New design: So Alpine, so Roman, so good
source: StadiumDB.com; author: michał
While we don't have the existing stadium covered on StadiumDB, we couldn't have missed the redevelopment scheme, which will redefine its historic, monumental facade of 1930.
Northern Italy's South Tyrol isn't instantly considered part of Italian football culture with its proximity to Switzerland and Austria, as well as lack of regular representation within the top football divisions.
Hopefully this will change when these plans from Bolzano come to fruition. Especially that infrastructural issues remain quite universal across Italy. As things stand, FC Südtirol is a third-league club playing at a stadium that had groundbreaking back in 1928. So there is room for improvement, especially with population of over 100,000.
It's thus no wonder that in 2013 a fresh plan was drawn, worked on until 2016. Not by anyone but a joint team of GMP Architekten and Dejaco+Partner. Only in early 2018 the tender for delivery was announced, with budget initially set at €12 million but then raised to 14 million. Now we're expecting for work to begin in March.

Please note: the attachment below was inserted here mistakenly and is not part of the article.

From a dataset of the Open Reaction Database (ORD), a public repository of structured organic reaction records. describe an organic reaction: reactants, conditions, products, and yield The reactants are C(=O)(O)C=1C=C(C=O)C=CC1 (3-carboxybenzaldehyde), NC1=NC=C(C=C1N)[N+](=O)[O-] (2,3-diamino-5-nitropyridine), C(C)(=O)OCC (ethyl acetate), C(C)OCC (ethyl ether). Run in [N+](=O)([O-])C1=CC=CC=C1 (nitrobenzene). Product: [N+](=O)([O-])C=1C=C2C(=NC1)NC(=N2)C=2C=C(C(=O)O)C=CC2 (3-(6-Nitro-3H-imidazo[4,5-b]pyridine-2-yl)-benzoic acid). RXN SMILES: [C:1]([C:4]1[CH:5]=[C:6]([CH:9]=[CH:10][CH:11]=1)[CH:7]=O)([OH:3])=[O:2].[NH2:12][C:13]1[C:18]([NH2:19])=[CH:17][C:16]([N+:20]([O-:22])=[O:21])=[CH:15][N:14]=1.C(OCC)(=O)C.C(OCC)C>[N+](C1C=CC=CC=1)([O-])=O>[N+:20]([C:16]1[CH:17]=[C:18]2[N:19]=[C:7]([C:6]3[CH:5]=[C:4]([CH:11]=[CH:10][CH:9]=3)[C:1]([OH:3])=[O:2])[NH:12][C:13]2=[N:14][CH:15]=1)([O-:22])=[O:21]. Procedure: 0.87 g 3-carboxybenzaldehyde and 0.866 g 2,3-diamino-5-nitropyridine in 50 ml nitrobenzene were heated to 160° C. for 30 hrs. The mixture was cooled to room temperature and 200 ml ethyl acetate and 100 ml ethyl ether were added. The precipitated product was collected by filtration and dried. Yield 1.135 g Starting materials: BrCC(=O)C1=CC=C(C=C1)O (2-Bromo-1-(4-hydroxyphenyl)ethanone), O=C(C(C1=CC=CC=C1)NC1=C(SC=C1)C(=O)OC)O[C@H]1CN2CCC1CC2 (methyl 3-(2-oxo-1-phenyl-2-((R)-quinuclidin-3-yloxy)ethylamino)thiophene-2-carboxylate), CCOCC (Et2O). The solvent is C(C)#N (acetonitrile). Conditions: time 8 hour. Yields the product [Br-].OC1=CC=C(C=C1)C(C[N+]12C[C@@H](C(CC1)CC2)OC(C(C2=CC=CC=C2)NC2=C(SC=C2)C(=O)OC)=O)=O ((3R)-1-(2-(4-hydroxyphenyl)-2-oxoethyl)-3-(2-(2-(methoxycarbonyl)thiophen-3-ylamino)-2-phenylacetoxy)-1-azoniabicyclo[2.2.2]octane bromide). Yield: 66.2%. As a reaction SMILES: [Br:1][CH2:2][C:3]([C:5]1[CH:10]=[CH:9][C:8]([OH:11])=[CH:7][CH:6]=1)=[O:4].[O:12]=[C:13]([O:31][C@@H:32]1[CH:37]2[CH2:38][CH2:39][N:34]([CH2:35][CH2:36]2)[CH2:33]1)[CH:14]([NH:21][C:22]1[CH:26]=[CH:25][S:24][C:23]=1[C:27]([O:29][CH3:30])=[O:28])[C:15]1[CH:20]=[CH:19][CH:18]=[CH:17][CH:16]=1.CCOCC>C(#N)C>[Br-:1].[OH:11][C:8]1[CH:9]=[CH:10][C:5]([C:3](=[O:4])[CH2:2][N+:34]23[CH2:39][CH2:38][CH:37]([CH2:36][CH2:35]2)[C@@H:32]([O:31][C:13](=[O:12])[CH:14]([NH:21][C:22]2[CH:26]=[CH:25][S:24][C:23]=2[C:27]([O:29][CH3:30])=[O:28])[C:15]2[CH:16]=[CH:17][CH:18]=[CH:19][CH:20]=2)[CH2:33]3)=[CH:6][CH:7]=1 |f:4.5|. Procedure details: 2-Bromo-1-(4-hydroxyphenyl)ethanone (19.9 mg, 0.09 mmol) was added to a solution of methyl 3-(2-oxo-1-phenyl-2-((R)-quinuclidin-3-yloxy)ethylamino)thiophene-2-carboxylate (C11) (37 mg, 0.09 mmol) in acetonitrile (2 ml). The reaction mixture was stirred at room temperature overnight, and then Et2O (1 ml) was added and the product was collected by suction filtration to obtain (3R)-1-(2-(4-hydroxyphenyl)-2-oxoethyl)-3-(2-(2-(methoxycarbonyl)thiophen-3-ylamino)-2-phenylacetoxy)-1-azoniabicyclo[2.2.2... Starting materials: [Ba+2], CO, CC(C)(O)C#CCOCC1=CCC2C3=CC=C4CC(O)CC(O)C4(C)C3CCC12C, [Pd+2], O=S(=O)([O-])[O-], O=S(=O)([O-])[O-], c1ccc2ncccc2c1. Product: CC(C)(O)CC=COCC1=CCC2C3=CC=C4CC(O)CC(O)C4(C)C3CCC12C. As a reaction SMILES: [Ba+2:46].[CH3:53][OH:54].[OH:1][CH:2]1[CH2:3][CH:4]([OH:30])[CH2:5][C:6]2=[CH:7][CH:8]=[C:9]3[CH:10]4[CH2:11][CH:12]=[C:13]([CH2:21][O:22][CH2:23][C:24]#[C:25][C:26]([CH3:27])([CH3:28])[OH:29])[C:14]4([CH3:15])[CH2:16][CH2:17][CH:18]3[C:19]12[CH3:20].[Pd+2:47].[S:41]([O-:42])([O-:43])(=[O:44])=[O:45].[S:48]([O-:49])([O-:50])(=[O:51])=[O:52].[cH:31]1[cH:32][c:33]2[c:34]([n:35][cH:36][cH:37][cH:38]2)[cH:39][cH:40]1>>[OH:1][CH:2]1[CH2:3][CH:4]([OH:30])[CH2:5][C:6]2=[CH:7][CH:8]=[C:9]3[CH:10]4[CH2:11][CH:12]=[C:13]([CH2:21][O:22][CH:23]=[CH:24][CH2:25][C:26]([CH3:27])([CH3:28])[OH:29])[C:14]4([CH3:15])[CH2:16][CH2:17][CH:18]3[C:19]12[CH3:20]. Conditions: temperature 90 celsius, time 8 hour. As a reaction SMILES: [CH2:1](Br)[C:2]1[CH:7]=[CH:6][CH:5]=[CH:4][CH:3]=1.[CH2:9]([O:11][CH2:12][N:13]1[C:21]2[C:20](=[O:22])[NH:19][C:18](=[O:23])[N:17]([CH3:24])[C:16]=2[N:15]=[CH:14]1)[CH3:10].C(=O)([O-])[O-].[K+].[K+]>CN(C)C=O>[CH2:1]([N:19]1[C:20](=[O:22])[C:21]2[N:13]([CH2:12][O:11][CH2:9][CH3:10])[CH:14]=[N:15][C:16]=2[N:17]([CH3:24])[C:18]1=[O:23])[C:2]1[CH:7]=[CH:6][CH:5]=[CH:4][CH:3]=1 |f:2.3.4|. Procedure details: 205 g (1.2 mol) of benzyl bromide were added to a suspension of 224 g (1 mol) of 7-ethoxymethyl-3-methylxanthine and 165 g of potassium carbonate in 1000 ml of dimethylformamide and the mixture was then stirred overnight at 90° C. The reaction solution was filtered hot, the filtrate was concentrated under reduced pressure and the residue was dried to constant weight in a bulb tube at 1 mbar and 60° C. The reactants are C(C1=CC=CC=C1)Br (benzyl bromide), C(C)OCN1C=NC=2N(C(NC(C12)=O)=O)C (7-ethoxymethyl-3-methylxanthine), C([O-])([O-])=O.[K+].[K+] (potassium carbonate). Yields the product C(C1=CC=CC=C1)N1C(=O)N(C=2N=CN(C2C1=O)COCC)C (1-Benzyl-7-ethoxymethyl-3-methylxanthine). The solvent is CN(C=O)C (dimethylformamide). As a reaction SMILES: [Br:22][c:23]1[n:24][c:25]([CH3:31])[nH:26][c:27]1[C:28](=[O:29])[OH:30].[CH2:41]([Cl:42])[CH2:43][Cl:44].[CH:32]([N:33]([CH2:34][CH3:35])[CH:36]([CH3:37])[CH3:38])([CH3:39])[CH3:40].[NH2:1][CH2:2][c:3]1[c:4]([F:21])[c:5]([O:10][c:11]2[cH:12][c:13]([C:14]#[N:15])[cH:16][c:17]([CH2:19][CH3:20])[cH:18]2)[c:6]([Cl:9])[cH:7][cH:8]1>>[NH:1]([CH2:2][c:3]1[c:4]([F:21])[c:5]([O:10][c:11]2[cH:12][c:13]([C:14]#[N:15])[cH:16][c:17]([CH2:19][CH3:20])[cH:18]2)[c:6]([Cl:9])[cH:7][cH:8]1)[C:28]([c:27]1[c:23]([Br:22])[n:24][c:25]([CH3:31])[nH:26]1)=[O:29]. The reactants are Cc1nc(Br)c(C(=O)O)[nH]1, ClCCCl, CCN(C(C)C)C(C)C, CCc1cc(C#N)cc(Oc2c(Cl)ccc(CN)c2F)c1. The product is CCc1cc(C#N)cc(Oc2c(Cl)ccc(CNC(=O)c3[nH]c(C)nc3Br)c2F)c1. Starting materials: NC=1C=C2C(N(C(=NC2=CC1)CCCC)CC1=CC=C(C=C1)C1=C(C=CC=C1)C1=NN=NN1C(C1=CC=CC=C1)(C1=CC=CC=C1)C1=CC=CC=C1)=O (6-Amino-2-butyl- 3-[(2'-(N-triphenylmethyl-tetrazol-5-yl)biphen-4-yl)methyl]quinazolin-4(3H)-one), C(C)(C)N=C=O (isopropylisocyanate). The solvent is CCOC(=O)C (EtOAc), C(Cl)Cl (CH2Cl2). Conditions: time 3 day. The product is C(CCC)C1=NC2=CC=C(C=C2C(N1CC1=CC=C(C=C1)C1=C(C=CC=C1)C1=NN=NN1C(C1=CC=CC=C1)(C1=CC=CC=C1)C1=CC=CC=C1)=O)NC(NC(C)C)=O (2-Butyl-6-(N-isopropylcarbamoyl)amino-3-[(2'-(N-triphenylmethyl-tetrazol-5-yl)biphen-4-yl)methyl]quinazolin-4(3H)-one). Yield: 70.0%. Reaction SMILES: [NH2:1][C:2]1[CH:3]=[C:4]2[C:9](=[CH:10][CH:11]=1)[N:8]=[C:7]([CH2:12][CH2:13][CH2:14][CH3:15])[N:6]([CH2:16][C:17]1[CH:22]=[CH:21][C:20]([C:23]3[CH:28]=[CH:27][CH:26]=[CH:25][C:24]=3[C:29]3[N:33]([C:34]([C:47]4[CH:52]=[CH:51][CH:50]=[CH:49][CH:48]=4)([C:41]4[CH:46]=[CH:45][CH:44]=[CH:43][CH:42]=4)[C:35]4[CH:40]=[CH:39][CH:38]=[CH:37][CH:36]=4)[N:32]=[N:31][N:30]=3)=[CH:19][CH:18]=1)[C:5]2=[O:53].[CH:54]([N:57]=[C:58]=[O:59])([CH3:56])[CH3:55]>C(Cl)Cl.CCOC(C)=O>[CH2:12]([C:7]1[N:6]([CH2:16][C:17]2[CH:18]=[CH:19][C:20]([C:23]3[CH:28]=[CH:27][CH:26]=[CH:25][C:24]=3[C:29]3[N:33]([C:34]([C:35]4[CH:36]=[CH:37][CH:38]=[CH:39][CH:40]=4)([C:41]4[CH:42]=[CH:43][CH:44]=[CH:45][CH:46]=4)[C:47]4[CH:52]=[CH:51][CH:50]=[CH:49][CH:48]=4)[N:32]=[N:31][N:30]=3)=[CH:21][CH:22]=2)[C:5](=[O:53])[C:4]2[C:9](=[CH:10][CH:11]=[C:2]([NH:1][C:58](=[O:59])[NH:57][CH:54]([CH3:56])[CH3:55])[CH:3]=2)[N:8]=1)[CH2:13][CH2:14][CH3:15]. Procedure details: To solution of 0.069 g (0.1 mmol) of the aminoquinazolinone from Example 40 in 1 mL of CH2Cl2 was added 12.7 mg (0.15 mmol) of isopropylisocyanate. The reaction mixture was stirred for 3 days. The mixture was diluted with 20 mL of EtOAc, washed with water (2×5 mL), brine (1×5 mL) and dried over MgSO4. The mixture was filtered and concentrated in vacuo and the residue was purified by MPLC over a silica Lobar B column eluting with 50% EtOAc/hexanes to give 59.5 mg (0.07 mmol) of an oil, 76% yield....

The uniquely scenic Stadio Druso (named after Drusus Caesar) will undergo its biggest redevelopment in almost a century in order to meet Serie B regulations. Thanks to the joint investment by the town and region, it will change from an athletics stadium into a full rectangle, for football alone. First its capacity will grow from 3,100 to 5,400 by adjustment of the sides, then it should reach 10,000 with first ever end zones.
By far the most challenging part is the reconstruction of its main western stand while preserving its historical facade of 1930 and incorporating it into the new structure. The monumental and decorative structure will be extended by minimalist sections on both sides and within the new roof frame, balancing the entirety and locking the old part within a fresh, respectful frame.
The west stand itself will be demolished and rebuilt from scratch, moving it much closer to the field in order to make use of space left after the running track. The east stand will remain as it has been for years, including its concrete roof. However, two cubic expansion blocks will be added on both sides in order to match the field's length.